London’s one of the greatest cities in the world when it comes to culture - you can almost smell it in the streets.  The British capital is jam packed with museums and galleries that could occupy you not just for days and weeks but months, but if it’s your first visit, or you’re a returning tourist but with limited time, where should you visit?

It’s really hard to know where to start, when it comes to recommendations but much like the Big Five that you look for, whilst on safari in Africa, we think there’s a Big FIve for every culture vulture.  Even more amazing, admission to all of them is free (a policy brought in by the government, back in the 1990s) which means you don’t have to worry about breaking the bank.  

And if you don’t manage to see them all?  Well, you’ll just have to plan another visit!

1. The British Museum

You could spend days (if not weeks) wandering in the British Museum - it’s a truly magnificent place that can easily overwhelm you.  But for first-time visitors, there are a few things you absolutely shouldn’t miss.  The Roseta Stone (discovered in 1799 by French soldiers, and the key to unlocking hieroglyphics) is fantastic, as are the Egyptian mummies in their caskets.  The Parthenon (Elgin marbles) is wow-factor stuff and you shouldn’t miss the Lewis Chessmen (made of walrus ivory) and the Samurai sword up in the Japanese Gallery.

And, of course, the Great Court (with its magnificent glass court) is a wonderful place to sit and take a breath, with a cup of coffee from the cafe there.

Address: Great Russell Street, Bloomsbury, WC1

Opening hours: 10.00 - 17.00  (Friday 20.30)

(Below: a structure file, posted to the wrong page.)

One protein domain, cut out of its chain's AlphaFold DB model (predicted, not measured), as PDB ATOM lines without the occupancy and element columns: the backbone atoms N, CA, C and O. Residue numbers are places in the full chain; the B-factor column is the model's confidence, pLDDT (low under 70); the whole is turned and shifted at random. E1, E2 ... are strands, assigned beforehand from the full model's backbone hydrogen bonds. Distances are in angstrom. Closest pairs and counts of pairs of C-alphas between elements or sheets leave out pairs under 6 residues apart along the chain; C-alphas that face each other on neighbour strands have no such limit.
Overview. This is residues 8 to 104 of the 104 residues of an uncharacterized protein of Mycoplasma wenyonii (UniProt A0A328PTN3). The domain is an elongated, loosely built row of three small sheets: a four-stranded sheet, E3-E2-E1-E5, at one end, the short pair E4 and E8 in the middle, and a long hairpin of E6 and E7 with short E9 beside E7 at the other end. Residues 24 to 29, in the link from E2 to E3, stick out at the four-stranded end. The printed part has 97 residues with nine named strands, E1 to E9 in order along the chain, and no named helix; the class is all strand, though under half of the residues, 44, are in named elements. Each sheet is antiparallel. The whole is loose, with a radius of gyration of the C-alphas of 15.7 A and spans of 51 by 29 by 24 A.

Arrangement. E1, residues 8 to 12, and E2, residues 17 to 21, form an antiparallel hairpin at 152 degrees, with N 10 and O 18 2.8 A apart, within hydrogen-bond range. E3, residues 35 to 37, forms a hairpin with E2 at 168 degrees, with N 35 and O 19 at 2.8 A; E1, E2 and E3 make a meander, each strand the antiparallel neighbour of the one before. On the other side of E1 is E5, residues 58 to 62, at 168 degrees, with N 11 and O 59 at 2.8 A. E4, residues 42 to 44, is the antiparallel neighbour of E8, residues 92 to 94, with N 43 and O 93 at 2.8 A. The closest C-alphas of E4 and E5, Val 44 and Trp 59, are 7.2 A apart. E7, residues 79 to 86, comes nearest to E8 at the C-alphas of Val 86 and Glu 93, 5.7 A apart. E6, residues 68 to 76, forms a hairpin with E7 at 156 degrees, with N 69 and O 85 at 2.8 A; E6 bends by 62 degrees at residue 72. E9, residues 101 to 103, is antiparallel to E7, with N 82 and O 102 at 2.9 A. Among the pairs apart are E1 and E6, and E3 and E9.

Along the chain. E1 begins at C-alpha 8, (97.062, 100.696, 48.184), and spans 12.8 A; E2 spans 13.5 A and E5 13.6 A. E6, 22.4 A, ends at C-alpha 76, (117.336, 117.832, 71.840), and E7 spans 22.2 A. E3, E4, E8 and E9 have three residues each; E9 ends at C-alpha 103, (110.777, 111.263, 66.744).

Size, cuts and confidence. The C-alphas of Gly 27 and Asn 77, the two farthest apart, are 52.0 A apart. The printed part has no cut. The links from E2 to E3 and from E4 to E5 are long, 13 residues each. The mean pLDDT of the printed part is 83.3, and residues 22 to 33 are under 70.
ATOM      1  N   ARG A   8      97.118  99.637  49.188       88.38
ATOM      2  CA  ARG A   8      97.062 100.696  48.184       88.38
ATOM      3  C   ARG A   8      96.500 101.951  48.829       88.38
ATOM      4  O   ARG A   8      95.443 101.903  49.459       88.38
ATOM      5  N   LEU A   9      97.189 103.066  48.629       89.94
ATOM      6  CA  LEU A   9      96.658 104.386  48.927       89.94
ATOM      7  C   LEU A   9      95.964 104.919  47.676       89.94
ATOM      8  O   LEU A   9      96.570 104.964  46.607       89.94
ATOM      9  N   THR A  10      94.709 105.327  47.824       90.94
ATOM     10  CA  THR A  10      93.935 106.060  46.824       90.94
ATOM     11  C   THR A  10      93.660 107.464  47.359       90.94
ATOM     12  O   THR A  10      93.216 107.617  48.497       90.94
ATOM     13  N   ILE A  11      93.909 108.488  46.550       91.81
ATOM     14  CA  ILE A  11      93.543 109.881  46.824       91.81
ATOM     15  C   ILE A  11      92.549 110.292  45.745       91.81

How to get there?    Take the tube to Tottenham Court Road (Northern and Central lines) then a 4 minute walk There are many buses that stop nearby too, including the 14, 19, 38. 24, 25, 68 and 73.


2. The Natural History Museum

A truly fantastic place for all the family, you’re spoilt for choice at the Natural History Museum,  Be taken aback by a full-sized dinosaur skeleton, a superb mineral gallery and the relatively-new Darwin Centre, not to mention all kinds of stuffed animals (including London Zoo’s once-famous Guy the Gorilla), wherever you look.

This museum is divided into four halls (‘zones’).  Red looks at the changing history of our earth, and green the evolution of our planet.  Blue explores diversity on earth and orange focuses on wildlife.  

Kids will love checking out fossils, learning more about meteorites, volcanoes and lava and gasping at the huge Blue Whale skeleton in the Hintze Hall.

Just a stone’s throw from Hyde Park, you can even take a break, stroll in greenery, then come back for more exploring, since this museum (like all others listed here) has free entry.

Address: Cromwell Road, South Kensington, SW7

Opening hours: 10.00 - 17.50  

How to get there?    Take the tube to South Kensington (Piccadilly and Circle & District lines) then a 5 minute walk.  Buses that will drop you close by include the 9, 14 and 74. 

3. The Victoria & Albert

On the same street as the Natural History Museum lies the Victoria & Albert, the world’s leading museum when it comes to art and design.  From the minute you walk in, and see the Chuilli glass statue hanging down, you;ll be enthralled - the museum is beautifully laid-out, with a lovely courtyard and a nice cafe too.